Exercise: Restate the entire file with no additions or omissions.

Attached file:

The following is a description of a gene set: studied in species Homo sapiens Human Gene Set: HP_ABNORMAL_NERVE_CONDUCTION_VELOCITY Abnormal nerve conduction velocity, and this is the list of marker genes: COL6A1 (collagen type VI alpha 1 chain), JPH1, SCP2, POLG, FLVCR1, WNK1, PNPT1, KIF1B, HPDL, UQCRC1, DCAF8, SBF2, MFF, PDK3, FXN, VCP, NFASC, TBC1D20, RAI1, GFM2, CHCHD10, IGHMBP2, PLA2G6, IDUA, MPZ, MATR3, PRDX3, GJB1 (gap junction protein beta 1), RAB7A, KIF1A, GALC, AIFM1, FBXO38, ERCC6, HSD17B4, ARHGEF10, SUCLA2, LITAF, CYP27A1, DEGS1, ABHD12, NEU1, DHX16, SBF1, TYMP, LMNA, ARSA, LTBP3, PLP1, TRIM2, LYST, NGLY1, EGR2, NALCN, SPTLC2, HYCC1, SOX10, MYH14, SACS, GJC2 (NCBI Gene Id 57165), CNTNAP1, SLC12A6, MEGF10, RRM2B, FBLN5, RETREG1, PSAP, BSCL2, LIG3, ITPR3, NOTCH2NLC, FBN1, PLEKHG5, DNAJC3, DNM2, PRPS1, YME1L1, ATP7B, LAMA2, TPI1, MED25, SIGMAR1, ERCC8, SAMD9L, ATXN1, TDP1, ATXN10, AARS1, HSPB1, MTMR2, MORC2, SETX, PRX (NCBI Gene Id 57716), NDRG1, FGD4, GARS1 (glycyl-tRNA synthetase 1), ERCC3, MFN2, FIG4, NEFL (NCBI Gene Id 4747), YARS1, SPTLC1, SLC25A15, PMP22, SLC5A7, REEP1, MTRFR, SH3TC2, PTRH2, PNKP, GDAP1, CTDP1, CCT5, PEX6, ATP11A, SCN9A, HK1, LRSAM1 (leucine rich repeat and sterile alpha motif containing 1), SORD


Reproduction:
The following is a description of a gene set: studied in species Homo sapiens Human Gene Set: HP_ABNORMAL_NERVE_CONDUCTION_VELOCITY Abnormal nerve conduction velocity, and this is the list of marker genes: COL6A1 (collagen type VI alpha 1 chain), JPH1, SCP2, POLG, FLVCR1, WNK1, PNPT1, KIF1B, HPDL, UQCRC1, DCAF8, SBF2, MFF, PDK3, FXN, VCP, NFASC, TBC1D20, RAI1, GFM2, CHCHD10, IGHMBP2, PLA2G6, IDUA, MPZ, MATR3, PRDX3, GJB1 (gap junction protein beta 1), RAB7A, KIF1A, GALC, AIFM1, FBXO38, ERCC6, HSD17B4, ARHGEF10, SUCLA2, LITAF, CYP27A1, DEGS1, ABHD12, NEU1, DHX16, SBF1, TYMP, LMNA, ARSA, LTBP3, PLP1, TRIM2, LYST, NGLY1, EGR2, NALCN, SPTLC2, HYCC1, SOX10, MYH14, SACS, GJC2 (NCBI Gene Id 57165), CNTNAP1, SLC12A6, MEGF10, RRM2B, FBLN5, RETREG1, PSAP, BSCL2, LIG3, ITPR3, NOTCH2NLC, FBN1, PLEKHG5, DNAJC3, DNM2, PRPS1, YME1L1, ATP7B, LAMA2, TPI1, MED25, SIGMAR1, ERCC8, SAMD9L, ATXN1, TDP1, ATXN10, AARS1, HSPB1, MTMR2, MORC2, SETX, PRX (NCBI Gene Id 57716), NDRG1, FGD4, GARS1 (glycyl-tRNA synthetase 1), ERCC3, MFN2, FIG4, NEFL (NCBI Gene Id 4747), YARS1, SPTLC1, SLC25A15, PMP22, SLC5A7, REEP1, MTRFR, SH3TC2, PTRH2, PNKP, GDAP1, CTDP1, CCT5, PEX6, ATP11A, SCN9A, HK1, LRSAM1 (leucine rich repeat and sterile alpha motif containing 1), SORD